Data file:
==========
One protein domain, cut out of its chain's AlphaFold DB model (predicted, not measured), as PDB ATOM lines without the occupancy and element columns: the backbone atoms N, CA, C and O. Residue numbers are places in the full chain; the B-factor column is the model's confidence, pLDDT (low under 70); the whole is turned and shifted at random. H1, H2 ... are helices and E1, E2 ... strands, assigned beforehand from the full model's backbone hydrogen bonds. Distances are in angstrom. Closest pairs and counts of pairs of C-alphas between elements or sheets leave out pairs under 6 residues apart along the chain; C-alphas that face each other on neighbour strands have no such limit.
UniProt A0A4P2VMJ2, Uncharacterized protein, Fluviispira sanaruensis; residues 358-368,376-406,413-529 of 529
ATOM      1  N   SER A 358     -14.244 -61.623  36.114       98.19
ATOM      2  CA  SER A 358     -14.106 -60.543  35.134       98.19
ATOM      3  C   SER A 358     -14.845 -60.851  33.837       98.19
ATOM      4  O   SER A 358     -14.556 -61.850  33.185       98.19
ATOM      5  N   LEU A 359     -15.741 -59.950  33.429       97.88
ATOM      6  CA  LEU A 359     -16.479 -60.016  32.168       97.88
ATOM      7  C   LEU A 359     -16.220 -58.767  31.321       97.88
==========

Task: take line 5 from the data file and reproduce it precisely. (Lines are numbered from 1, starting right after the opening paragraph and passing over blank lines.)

ATOM      4  O   SER A 358     -14.556 -61.850  33.185       98.19